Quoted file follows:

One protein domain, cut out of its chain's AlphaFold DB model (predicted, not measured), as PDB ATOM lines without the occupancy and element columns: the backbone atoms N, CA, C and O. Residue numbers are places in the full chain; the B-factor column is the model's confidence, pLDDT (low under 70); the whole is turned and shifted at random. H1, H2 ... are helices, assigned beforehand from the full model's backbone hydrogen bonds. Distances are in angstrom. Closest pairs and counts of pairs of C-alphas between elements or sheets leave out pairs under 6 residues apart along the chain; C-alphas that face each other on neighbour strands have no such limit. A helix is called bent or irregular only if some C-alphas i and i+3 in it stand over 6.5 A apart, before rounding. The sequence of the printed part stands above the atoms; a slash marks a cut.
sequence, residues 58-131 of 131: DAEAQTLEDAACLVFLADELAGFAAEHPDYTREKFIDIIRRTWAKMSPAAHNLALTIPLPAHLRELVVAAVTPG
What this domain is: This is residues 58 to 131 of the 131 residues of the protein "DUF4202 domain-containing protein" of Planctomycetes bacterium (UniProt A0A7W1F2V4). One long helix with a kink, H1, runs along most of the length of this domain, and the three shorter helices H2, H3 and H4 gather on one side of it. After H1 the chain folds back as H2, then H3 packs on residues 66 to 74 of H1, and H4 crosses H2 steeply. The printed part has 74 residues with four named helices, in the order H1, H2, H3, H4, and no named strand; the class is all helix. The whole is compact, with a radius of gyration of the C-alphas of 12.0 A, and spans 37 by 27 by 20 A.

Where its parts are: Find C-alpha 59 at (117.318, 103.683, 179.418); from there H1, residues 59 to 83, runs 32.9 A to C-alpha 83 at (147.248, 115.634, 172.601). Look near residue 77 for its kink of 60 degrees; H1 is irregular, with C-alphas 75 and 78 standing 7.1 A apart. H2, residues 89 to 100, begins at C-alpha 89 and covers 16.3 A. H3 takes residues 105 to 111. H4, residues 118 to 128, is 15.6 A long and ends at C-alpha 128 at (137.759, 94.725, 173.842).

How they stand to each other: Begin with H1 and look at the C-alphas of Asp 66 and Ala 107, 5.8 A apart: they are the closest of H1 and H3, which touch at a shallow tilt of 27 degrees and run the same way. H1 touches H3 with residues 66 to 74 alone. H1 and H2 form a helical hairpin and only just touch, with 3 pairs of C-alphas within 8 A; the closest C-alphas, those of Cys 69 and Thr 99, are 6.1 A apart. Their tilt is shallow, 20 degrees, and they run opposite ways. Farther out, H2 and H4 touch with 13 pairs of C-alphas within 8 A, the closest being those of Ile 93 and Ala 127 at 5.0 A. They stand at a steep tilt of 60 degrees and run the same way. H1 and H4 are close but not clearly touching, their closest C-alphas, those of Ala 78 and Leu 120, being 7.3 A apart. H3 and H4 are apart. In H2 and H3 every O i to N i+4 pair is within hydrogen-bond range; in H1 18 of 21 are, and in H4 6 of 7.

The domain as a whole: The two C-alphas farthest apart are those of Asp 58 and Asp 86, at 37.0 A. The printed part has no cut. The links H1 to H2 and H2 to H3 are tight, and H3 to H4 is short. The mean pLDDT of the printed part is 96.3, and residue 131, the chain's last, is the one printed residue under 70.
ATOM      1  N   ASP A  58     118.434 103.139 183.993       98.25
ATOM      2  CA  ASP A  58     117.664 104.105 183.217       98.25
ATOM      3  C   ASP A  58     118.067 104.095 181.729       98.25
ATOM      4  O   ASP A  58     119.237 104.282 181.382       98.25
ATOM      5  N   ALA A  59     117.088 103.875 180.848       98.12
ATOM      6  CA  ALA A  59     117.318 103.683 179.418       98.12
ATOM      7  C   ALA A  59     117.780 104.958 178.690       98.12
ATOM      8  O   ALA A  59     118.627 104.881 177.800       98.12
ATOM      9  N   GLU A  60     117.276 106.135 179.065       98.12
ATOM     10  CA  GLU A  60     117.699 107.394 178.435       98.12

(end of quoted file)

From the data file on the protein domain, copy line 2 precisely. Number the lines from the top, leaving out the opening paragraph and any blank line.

What this domain is: This is residues 58 to 131 of the 131 residues of the protein "DUF4202 domain-containing protein" of Planctomycetes bacterium (UniProt A0A7W1F2V4). One long helix with a kink, H1, runs along most of the length of this domain, and the three shorter helices H2, H3 and H4 gather on one side of it. After H1 the chain folds back as H2, then H3 packs on residues 66 to 74 of H1, and H4 crosses H2 steeply. The printed part has 74 residues with four named helices, in the order H1, H2, H3, H4, and no named strand; the class is all helix. The whole is compact, with a radius of gyration of the C-alphas of 12.0 A, and spans 37 by 27 by 20 A.